Civic perceptions: housing and local decision-making in English cities in the 1920s

Hayes, N., 2000. Civic perceptions: housing and local decision-making in English cities in the 1920s. Urban History (27), pp. 211-233.

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Abstract

The adoption of non-traditional housing by local authorities is customarily explained in terms of economic factor shortages or a nationally determined policy discourse. This underestimates the significance of distinctly local understandings of civic responsibility. Based on Leicester and Nottingham, this article argues that those influences frequently used to predict outcomes – like party political allegiance – mattered less in decision-making than a city's intrinsic view of itself. Such perceptions were grounded in subtle constructions of civic community, perceived need and political reinterpretation. Particularly important was the role of the local press. Even cities with similar problems, therefore, could be represented, and subsequently see themselves, in very dissimilar terms and act accordingly.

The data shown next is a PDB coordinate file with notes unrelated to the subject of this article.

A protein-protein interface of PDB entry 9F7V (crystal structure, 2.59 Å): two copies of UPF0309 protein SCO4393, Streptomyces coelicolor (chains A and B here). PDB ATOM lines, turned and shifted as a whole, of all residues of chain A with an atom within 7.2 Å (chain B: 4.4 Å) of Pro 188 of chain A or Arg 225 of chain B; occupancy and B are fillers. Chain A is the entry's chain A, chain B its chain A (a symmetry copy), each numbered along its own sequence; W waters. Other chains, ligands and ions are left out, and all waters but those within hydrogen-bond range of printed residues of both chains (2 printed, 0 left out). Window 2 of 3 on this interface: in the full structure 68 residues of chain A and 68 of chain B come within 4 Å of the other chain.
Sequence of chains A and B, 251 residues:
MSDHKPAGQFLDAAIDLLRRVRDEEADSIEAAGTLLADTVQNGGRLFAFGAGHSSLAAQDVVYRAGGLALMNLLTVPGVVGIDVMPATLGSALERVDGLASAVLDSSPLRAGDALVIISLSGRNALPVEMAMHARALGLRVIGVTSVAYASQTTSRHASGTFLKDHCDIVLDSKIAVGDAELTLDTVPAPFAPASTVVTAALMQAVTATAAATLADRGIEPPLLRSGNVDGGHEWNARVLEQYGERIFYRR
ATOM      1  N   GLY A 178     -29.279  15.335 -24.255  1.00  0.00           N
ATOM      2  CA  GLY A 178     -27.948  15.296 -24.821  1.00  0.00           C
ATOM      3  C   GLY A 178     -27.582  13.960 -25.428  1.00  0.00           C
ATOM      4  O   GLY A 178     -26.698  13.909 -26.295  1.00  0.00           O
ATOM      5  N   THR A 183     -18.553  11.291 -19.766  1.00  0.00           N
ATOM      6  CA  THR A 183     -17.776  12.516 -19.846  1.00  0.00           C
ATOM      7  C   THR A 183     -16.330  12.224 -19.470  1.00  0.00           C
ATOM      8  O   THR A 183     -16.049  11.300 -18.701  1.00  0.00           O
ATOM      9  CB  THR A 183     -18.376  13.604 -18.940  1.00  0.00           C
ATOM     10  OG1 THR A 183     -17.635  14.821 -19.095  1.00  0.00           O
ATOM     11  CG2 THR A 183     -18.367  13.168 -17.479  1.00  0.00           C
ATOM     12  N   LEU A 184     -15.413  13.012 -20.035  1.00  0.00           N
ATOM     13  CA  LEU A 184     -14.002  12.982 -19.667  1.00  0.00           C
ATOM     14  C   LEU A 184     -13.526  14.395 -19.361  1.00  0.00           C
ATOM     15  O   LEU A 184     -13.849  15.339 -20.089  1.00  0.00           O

Item Type: Journal article
Alternative Title: Civic perception, prefabricated housing, English city councils and local decision-making in the 1920s
Publication Title: Urban History
Creators: Hayes, N.
Publisher: Cambridge University Press
Date: 2000
Number: 27
Rights: © Cambridge University Press 2000
Divisions: Schools > School of Arts and Humanities
Depositing User: EPrints Services
Date Added: 09 Oct 2015 10:10
Last Modified: 19 Oct 2015 14:28
URI: http://irep.ntu.ac.uk/id/eprint/8936

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